Some of the ideas Roberts presents in MOVERS, DREAMERS, AND RISK-TAKERS are:
- The educational system is ill-equipped to teach kids with ADHD. The routines, repetition, and institutional discipline oppose the way an ADHDer is able to learn.
- ADHDers are often highly creative, with high IQs, and possessing strong entrepreneurial spirits. Kevin Roberts is a stand-up comic who has performed all over the country in addition to being a highly trained ADHD coach with a Masters in ADHD Studies. Harnessing the positive qualities of ADHD can produce outstanding results.
- Employ “The Opposite” method. For example, when your ADHD child lies or even hides from you to avoid homework, avoid reacting with anger. One of the characteristics of ADHDers is that they thrive on negativity. They are hard-wired to be stimulated and even motivated by crisis. Roberts maintains that they may even push buttons on purpose just to get the desired result they need.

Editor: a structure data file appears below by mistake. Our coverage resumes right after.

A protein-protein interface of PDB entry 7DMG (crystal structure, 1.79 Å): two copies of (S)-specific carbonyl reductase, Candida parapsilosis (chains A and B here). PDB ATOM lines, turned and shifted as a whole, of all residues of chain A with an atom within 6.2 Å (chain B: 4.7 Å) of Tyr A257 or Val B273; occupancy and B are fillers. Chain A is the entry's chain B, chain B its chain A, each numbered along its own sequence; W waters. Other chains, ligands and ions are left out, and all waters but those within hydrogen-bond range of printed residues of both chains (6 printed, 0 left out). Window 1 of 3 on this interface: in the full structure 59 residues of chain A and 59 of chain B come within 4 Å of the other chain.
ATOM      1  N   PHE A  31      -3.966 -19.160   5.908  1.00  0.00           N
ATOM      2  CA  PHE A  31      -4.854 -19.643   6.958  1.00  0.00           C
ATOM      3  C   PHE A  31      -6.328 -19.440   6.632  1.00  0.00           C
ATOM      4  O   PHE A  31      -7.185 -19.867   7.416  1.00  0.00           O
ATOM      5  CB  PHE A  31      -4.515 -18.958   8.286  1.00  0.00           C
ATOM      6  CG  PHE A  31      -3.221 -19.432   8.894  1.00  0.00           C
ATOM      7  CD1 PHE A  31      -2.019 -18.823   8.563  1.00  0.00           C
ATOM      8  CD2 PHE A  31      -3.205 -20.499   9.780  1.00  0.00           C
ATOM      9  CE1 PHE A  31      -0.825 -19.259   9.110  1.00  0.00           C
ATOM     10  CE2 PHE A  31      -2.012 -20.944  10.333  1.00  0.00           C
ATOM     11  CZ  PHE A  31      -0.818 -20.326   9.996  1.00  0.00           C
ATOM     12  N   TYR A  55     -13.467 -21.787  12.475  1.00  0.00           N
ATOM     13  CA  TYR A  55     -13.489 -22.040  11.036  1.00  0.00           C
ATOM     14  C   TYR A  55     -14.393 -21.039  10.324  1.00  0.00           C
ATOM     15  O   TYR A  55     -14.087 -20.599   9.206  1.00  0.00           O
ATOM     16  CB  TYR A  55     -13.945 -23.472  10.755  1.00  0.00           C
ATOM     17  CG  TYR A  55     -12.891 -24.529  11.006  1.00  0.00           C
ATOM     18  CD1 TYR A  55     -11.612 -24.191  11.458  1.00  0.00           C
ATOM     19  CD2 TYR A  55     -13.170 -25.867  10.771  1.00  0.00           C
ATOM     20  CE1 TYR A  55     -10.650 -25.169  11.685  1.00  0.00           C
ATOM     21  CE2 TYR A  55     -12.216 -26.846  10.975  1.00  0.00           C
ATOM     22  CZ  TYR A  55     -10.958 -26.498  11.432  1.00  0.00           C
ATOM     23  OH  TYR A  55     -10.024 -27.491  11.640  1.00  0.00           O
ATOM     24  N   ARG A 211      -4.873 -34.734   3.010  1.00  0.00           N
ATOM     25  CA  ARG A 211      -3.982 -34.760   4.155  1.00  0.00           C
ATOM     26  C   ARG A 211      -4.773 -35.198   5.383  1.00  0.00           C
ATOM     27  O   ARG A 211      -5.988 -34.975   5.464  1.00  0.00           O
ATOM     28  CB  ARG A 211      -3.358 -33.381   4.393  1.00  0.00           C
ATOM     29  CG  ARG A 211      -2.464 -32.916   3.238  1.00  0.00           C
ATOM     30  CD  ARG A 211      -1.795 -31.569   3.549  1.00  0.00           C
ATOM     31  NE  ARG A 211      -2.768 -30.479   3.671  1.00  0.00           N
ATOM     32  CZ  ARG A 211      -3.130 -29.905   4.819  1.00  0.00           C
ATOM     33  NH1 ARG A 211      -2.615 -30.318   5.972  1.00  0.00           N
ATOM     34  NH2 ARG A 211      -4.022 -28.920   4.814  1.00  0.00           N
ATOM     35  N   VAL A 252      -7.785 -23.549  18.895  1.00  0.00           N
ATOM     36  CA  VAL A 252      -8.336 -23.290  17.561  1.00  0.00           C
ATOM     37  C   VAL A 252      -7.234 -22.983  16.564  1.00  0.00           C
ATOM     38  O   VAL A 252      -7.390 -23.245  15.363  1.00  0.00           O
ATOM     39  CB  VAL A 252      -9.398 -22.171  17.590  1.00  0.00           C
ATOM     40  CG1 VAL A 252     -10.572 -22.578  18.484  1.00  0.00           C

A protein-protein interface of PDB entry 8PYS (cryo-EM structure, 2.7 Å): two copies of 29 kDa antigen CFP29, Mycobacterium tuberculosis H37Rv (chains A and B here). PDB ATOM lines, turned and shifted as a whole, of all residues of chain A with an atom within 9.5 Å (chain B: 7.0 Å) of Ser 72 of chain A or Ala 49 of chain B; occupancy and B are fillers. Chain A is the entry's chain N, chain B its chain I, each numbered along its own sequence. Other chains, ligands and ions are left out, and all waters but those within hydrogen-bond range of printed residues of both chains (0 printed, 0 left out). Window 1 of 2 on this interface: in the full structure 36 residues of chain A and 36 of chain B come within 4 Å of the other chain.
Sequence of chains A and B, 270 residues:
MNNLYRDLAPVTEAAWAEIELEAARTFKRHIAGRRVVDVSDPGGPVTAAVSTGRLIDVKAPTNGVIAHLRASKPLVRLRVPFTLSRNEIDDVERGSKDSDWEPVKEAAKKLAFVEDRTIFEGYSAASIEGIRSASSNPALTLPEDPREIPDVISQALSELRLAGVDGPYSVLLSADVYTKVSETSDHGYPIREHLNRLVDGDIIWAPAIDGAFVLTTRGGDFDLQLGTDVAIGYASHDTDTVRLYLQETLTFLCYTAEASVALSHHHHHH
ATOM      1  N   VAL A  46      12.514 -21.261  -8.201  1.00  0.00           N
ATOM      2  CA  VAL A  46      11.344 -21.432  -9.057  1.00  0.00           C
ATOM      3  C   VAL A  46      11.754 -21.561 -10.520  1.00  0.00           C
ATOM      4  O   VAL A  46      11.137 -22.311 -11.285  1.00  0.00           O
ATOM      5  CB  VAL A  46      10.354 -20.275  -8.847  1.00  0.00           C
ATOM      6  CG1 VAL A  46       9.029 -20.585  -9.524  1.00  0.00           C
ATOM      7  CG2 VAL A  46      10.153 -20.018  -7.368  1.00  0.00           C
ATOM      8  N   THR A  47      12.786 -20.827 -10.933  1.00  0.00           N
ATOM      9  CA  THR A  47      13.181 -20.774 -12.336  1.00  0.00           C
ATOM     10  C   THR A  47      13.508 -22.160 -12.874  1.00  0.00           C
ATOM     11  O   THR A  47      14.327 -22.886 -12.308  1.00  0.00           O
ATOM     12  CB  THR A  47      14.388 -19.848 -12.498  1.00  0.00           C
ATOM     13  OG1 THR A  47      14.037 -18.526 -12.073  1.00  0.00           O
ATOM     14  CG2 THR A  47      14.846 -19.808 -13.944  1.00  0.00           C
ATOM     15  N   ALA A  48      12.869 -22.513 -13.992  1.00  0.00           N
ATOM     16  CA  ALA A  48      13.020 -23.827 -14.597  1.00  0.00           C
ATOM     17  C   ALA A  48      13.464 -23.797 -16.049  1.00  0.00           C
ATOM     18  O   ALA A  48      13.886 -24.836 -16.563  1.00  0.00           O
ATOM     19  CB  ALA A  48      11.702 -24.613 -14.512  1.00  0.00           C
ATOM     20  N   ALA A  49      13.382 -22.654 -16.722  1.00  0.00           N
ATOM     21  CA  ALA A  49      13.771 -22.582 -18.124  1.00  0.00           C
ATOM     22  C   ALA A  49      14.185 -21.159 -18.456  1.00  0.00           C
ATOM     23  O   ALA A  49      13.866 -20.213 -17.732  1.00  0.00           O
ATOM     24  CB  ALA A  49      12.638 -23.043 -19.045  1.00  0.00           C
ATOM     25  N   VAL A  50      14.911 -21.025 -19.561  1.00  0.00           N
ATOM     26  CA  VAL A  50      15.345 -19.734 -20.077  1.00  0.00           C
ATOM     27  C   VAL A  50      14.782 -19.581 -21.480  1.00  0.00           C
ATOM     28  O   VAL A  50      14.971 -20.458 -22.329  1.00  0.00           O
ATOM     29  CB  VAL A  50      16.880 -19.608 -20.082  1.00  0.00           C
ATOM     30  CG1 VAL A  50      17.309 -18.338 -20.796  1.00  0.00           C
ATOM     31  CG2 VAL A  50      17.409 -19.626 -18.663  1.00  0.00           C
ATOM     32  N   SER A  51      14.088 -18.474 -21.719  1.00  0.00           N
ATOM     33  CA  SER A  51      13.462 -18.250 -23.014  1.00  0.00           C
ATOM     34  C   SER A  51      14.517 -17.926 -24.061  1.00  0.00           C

- ADHD is a hereditary disorder. If a child has it, it is likely to be shared by one or both parents.
- Humor is the key. ADHDers respond well to play and humor. Finding a way to handle schoolwork and procrastination with constructive games will increase the odds of getting it all done.
ABOUT THE BOOK:
The negative aspects of Attention Deficit/Hyperactivity Disorder (ADHD) are well known–impulsivity, difficulty paying attention, lacking follow through, procrastination, boredom, anxiety, etc. But what many people don’t know is that when these same traits are put to good use, those with ADHD can live highly functional, successful, and exciting lives. When Kevin Roberts realized his potential, he decided to devote his life to helping children and adults with ADHD. Because he shares their condition, he knows that with proper support and coaching, they, like him, can turn their lives around.